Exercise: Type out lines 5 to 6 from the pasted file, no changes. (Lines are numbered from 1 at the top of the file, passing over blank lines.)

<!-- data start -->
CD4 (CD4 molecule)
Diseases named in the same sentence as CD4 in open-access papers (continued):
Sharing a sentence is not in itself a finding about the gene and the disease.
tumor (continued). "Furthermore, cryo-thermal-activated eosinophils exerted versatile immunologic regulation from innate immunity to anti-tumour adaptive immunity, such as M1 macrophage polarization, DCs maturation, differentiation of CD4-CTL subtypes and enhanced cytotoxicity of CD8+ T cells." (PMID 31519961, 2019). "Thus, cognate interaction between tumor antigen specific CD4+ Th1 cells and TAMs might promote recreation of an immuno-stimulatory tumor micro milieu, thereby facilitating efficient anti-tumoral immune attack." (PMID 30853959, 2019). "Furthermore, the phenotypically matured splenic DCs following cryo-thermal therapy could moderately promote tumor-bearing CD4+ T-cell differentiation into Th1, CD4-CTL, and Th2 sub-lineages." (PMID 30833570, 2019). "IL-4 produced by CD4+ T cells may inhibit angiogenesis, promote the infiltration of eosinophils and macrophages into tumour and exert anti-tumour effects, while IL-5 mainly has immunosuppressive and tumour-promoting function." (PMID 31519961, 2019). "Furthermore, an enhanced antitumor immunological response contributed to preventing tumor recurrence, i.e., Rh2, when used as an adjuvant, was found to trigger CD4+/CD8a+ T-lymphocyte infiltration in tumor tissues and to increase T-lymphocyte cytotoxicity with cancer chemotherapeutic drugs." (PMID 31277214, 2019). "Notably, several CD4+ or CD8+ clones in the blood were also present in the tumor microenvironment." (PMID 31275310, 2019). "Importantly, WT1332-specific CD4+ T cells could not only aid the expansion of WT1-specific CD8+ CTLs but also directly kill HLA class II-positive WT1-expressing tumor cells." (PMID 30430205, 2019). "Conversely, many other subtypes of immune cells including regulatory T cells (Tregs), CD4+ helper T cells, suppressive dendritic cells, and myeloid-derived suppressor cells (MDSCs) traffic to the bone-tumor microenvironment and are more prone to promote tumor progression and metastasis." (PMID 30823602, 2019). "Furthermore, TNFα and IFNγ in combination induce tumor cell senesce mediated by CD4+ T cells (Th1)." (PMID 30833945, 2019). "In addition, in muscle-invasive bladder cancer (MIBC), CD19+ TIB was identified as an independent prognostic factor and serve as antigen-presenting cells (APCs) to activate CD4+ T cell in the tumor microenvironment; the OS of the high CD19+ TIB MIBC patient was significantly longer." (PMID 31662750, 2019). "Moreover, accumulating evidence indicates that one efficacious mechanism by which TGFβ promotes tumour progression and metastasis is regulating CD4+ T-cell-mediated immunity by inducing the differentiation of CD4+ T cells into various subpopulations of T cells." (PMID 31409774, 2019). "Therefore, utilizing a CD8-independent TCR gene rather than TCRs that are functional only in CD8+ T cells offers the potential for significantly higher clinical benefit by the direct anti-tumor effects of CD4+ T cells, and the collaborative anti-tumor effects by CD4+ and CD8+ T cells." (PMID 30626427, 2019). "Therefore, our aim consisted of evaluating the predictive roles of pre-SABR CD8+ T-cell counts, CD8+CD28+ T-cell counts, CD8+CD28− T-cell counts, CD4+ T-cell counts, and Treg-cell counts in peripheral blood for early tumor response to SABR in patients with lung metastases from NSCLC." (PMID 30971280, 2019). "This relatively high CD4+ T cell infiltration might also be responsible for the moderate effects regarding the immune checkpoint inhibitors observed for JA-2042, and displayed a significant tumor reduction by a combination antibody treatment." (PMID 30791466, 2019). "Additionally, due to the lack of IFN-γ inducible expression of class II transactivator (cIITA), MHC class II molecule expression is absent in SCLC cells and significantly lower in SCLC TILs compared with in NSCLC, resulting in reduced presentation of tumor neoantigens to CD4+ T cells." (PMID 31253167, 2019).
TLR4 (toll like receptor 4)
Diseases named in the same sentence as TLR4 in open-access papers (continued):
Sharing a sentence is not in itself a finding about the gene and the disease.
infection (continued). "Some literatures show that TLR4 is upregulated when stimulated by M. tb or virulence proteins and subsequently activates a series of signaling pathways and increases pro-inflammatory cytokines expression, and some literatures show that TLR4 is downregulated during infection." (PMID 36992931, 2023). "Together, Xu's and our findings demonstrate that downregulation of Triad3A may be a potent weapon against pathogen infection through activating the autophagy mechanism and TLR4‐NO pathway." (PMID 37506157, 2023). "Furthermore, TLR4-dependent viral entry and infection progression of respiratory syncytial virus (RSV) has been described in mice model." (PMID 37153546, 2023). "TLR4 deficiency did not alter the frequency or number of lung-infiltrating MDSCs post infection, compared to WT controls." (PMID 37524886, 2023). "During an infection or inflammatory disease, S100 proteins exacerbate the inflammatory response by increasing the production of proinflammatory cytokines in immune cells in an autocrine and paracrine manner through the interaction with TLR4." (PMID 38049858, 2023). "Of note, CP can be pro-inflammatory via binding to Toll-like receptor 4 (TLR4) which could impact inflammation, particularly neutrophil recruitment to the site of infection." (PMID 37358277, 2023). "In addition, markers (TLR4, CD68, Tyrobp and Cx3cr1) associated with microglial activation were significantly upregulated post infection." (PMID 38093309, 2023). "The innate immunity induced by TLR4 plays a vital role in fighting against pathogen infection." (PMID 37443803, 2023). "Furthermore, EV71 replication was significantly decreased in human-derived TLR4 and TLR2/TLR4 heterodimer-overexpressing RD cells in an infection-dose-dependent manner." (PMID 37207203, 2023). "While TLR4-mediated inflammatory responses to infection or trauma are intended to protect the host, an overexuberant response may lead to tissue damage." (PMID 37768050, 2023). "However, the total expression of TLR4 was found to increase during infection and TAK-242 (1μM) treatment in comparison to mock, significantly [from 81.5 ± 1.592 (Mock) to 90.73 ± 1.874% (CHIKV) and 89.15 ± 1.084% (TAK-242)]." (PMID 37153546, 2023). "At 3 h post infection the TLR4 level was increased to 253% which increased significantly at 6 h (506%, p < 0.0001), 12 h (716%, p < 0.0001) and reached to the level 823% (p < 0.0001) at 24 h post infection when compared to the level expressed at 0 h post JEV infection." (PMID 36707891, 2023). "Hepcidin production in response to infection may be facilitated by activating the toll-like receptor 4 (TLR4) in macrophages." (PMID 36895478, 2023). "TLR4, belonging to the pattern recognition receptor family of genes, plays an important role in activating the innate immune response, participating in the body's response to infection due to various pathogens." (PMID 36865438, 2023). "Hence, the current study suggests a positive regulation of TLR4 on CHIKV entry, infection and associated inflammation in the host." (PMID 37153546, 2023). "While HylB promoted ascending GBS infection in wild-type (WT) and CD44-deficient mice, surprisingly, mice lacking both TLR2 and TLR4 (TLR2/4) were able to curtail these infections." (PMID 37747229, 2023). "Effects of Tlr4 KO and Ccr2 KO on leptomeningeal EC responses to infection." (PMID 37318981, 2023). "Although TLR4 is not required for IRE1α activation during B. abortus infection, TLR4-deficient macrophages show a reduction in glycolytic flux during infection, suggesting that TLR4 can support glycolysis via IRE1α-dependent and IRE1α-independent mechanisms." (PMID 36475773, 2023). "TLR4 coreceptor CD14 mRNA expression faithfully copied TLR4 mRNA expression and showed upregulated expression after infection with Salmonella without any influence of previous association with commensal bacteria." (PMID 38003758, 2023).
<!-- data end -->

TLR4 (toll like receptor 4)
Diseases named in the same sentence as TLR4 in open-access papers (continued):